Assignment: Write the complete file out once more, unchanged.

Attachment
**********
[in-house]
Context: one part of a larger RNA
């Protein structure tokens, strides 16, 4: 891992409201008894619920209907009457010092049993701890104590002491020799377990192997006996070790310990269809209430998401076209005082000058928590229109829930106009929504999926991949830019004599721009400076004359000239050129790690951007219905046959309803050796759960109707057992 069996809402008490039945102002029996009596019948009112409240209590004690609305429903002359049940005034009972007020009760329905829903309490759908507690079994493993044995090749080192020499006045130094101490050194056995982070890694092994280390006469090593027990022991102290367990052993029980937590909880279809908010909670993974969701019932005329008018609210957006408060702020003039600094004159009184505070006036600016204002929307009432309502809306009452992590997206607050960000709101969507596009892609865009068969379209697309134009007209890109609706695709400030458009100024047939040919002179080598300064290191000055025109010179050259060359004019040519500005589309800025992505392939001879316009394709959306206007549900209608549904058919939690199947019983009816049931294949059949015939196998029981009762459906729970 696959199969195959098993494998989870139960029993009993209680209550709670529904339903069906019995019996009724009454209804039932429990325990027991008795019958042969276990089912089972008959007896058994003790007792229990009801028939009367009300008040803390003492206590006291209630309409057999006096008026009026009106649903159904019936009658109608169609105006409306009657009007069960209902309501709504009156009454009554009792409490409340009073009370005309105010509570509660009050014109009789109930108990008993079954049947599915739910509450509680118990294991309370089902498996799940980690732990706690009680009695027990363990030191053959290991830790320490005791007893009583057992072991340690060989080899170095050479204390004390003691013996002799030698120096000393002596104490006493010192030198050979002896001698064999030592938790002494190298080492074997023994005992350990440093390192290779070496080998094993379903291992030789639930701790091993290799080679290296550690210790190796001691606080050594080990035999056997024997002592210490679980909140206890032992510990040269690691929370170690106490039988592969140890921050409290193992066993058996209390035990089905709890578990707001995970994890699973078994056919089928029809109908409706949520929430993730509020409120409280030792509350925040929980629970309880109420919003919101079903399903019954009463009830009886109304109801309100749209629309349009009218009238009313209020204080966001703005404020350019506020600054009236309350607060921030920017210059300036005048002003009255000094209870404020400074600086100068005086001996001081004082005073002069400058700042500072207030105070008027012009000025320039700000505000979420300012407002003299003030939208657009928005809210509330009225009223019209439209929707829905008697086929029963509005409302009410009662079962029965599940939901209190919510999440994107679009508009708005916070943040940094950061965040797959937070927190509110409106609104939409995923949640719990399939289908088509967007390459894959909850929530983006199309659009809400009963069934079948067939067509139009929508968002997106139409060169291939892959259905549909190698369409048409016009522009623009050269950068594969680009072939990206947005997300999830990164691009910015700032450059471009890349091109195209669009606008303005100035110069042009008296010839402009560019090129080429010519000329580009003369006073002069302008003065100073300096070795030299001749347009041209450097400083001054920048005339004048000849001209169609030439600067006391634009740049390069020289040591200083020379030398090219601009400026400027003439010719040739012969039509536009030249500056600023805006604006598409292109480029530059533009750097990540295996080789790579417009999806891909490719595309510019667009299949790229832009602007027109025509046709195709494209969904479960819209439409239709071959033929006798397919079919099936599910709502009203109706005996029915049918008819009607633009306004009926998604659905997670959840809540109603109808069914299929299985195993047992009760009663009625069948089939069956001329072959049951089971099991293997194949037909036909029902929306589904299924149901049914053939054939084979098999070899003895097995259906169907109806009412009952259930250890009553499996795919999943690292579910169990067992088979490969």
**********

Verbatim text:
[in-house]
Context: one part of a larger RNA
């Protein structure tokens, strides 16, 4: 891992409201008894619920209907009457010092049993701890104590002491020799377990192997006996070790310990269809209430998401076209005082000058928590229109829930106009929504999926991949830019004599721009400076004359000239050129790690951007219905046959309803050796759960109707057992 069996809402008490039945102002029996009596019948009112409240209590004690609305429903002359049940005034009972007020009760329905829903309490759908507690079994493993044995090749080192020499006045130094101490050194056995982070890694092994280390006469090593027990022991102290367990052993029980937590909880279809908010909670993974969701019932005329008018609210957006408060702020003039600094004159009184505070006036600016204002929307009432309502809306009452992590997206607050960000709101969507596009892609865009068969379209697309134009007209890109609706695709400030458009100024047939040919002179080598300064290191000055025109010179050259060359004019040519500005589309800025992505392939001879316009394709959306206007549900209608549904058919939690199947019983009816049931294949059949015939196998029981009762459906729970 696959199969195959098993494998989870139960029993009993209680209550709670529904339903069906019995019996009724009454209804039932429990325990027991008795019958042969276990089912089972008959007896058994003790007792229990009801028939009367009300008040803390003492206590006291209630309409057999006096008026009026009106649903159904019936009658109608169609105006409306009657009007069960209902309501709504009156009454009554009792409490409340009073009370005309105010509570509660009050014109009789109930108990008993079954049947599915739910509450509680118990294991309370089902498996799940980690732990706690009680009695027990363990030191053959290991830790320490005791007893009583057992072991340690060989080899170095050479204390004390003691013996002799030698120096000393002596104490006493010192030198050979002896001698064999030592938790002494190298080492074997023994005992350990440093390192290779070496080998094993379903291992030789639930701790091993290799080679290296550690210790190796001691606080050594080990035999056997024997002592210490679980909140206890032992510990040269690691929370170690106490039988592969140890921050409290193992066993058996209390035990089905709890578990707001995970994890699973078994056919089928029809109908409706949520929430993730509020409120409280030792509350925040929980629970309880109420919003919101079903399903019954009463009830009886109304109801309100749209629309349009009218009238009313209020204080966001703005404020350019506020600054009236309350607060921030920017210059300036005048002003009255000094209870404020400074600086100068005086001996001081004082005073002069400058700042500072207030105070008027012009000025320039700000505000979420300012407002003299003030939208657009928005809210509330009225009223019209439209929707829905008697086929029963509005409302009410009662079962029965599940939901209190919510999440994107679009508009708005916070943040940094950061965040797959937070927190509110409106609104939409995923949640719990399939289908088509967007390459894959909850929530983006199309659009809400009963069934079948067939067509139009929508968002997106139409060169291939892959259905549909190698369409048409016009522009623009050269950068594969680009072939990206947005997300999830990164691009910015700032450059471009890349091109195209669009606008303005100035110069042009008296010839402009560019090129080429010519000329580009003369006073002069302008003065100073300096070795030299001749347009041209450097400083001054920048005339004048000849001209169609030439600067006391634009740049390069020289040591200083020379030398090219601009400026400027003439010719040739012969039509536009030249500056600023805006604006598409292109480029530059533009750097990540295996080789790579417009999806891909490719595309510019667009299949790229832009602007027109025509046709195709494209969904479960819209439409239709071959033929006798397919079919099936599910709502009203109706005996029915049918008819009607633009306004009926998604659905997670959840809540109603109808069914299929299985195993047992009760009663009625069948089939069956001329072959049951089971099991293997194949037909036909029902929306589904299924149901049914053939054939084979098999070899003895097995259906169907109806009412009952259930250890009553499996795919999943690292579910169990067992088979490969």